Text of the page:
The committee meets at least every other month. The meetings are open to regulators and central bankers from around the world, although they do not attend on a regular basis.
In what would seem to be a conflict, the committee chairman is a representative from the panel of banks, which includes some of the world’s biggest institutions — like Barclays, Citigroup and UBS — that submits the rates that become the Libor average.
n recent years, as questions have been raised about the accuracy of Libor, the bankers’ association has taken steps to create a Chinese wall of sorts to separate its core lobbying function from its crucial role as an independent setter of interest rates.
According to Brian Mairs, a spokesman for the association, the Libor oversight committee is now deemed to be independent from the association and is overseen by a board distinct from the association’s board from which Mr. Agius resigned this week.
And yet, the Libor committee’s ties to the trade association remain strong. Much of its work overseeing Libor is done by John Ewan, a senior association official who acts as secretary to the committee although he is not a member of it.
While the chairman of the Libor board is Gordon Pell, a former top executive at the Royal Bank of Scotland, the board also includes four senior association officials, including its departing chief executive, Angela Knight, and Mr. Ewan.
The association issued a statement last week saying it was “shocked” by the charges against Barclays and would begin discussions with the relevant authorities over how Libor should be supervised in the future.
In its report on the rate-fixing scandal, Britain’s main banking regulator, the Financial Services Authority, did not place direct blame on the association. The report said that once it became clear in 2007 that some banks were putting in false rates, the British Bankers’ Association committee conducted an investigation to assess whether the controls it had in place were sufficient.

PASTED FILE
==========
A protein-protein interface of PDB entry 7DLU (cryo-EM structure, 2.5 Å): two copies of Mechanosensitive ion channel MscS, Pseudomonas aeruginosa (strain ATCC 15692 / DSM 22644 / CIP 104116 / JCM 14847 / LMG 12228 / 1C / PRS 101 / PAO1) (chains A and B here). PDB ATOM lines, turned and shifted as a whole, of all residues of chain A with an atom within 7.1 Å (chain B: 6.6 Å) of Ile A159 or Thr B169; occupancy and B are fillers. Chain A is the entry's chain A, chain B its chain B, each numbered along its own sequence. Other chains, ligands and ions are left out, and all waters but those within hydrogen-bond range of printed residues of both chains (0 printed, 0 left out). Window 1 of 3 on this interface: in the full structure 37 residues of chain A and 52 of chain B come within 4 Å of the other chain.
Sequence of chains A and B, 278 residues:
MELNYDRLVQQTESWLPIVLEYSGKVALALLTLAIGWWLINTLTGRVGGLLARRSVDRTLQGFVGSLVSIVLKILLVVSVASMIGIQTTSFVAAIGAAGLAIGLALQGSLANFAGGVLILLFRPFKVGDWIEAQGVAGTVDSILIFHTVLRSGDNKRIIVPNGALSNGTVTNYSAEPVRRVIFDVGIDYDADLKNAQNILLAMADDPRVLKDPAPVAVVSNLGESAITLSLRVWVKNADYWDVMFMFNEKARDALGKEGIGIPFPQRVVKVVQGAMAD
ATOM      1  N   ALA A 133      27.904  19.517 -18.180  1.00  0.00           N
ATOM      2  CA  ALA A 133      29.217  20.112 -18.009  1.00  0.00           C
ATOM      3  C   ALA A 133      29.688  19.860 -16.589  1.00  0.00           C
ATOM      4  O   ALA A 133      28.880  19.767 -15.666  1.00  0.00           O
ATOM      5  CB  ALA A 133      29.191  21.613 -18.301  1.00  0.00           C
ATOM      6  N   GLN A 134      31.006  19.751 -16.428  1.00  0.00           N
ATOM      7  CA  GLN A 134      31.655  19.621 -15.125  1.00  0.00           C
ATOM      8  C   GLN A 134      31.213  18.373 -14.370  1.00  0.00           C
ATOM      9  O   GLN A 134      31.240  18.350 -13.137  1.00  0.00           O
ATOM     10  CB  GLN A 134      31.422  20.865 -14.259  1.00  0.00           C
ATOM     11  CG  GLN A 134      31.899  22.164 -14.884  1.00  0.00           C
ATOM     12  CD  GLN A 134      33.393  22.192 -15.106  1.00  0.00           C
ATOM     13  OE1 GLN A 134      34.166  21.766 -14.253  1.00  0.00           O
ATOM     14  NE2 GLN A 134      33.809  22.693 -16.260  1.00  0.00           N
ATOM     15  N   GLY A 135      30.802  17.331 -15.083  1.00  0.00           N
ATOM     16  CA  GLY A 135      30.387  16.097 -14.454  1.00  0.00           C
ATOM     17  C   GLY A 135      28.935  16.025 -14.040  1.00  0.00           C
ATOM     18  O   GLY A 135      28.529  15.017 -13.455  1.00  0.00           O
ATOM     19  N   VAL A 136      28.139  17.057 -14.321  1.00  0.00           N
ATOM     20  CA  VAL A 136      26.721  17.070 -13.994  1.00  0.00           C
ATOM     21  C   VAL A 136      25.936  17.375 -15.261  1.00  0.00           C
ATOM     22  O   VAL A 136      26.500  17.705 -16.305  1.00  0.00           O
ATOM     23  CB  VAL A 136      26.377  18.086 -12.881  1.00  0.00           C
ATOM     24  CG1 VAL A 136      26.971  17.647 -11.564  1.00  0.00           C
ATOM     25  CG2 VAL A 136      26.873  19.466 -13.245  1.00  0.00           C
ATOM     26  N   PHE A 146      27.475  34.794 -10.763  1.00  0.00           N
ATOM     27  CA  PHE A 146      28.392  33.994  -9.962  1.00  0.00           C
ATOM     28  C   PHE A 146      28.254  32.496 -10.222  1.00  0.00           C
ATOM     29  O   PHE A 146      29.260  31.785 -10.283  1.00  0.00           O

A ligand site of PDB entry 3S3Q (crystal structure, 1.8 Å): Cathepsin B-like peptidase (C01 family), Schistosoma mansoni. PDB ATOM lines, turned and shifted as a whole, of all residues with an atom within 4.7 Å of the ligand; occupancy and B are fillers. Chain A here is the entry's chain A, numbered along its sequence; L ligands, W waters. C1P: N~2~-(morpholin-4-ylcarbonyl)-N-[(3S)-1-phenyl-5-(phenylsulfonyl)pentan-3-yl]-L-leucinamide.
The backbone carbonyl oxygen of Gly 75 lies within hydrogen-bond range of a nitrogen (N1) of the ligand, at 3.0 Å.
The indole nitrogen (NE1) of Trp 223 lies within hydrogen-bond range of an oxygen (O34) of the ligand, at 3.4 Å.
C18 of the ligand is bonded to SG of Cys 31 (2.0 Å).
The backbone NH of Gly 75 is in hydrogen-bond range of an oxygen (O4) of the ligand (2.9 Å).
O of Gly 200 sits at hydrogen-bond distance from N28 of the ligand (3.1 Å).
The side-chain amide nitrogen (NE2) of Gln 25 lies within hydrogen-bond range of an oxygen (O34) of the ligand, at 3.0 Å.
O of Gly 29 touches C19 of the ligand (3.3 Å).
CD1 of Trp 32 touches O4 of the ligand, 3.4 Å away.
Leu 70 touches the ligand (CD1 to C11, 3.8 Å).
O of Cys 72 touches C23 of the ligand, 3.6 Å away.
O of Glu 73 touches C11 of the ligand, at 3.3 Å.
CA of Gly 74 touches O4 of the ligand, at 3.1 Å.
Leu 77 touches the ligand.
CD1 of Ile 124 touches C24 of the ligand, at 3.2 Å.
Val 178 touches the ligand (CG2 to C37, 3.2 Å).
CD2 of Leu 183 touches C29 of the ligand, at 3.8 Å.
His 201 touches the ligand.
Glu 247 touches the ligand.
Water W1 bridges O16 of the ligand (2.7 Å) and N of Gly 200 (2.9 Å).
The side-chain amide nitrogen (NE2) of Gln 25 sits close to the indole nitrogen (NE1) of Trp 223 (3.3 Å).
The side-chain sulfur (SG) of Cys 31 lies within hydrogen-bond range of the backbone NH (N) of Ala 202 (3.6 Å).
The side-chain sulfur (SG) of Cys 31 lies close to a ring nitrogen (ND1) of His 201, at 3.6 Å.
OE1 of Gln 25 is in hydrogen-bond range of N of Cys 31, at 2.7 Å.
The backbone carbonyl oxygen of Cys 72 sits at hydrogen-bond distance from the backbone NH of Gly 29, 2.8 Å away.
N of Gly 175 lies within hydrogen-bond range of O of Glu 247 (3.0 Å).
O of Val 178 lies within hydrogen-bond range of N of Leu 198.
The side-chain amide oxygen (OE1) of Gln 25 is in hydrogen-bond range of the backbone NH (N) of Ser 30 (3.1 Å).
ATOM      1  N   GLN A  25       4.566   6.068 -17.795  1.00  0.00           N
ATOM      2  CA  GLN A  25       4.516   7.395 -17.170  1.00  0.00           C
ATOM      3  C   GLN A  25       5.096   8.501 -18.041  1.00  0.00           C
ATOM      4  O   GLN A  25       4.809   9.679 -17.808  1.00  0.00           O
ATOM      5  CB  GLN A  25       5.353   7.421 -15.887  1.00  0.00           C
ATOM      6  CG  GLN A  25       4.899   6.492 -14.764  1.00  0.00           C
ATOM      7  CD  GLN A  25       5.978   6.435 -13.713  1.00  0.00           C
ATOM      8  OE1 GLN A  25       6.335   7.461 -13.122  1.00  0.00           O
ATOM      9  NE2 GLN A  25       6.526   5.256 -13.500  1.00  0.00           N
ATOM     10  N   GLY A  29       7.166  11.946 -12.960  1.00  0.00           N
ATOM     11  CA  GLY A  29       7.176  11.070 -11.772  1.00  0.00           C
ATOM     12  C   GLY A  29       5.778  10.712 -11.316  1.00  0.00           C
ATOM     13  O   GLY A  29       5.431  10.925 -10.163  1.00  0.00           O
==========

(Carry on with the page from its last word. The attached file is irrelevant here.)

Still, the group’s conclusion in 2008 that the contributing banks were “confident that their submissions reflect their perception of their true costs of borrowing,” stands in stark contrast to what regulators have discovered Barclays was doing at the time.
British and American regulators are continuing to investigate. Other big banks that are said to be under scrutiny include UBS and Royal Bank of Scotland.
Angus Armstrong, a former official at the British Treasury who is now director of research at National Institute of Economic and Social Research, a research organization, argues that the markets that use Libor have become too large and complex for the rate to be set and governed under the longstanding method. Central banks, he noted, use the rate as a benchmark when they intervene in the market, making it extremely important from a regulatory perspective.
“It is perhaps an anomaly that the B.B.A., an organization representing the banking industry, is solely responsible for overseeing an interest rate process that is of such wide importance,” Mr. Armstrong said.
With other banks soon to be implicated in the Libor scandal, it may be that the mutual trust that long underpinned the rate-setting process no longer holds. “I was surprised to see a bank like Barclays do this. In my time there was an ethic and you assumed that everyone was a gentleman,” Mr. Zombanakis, the Libor pioneer, said. “But I guess it was inevitable — as the market got bigger and bigger, things got out of control.”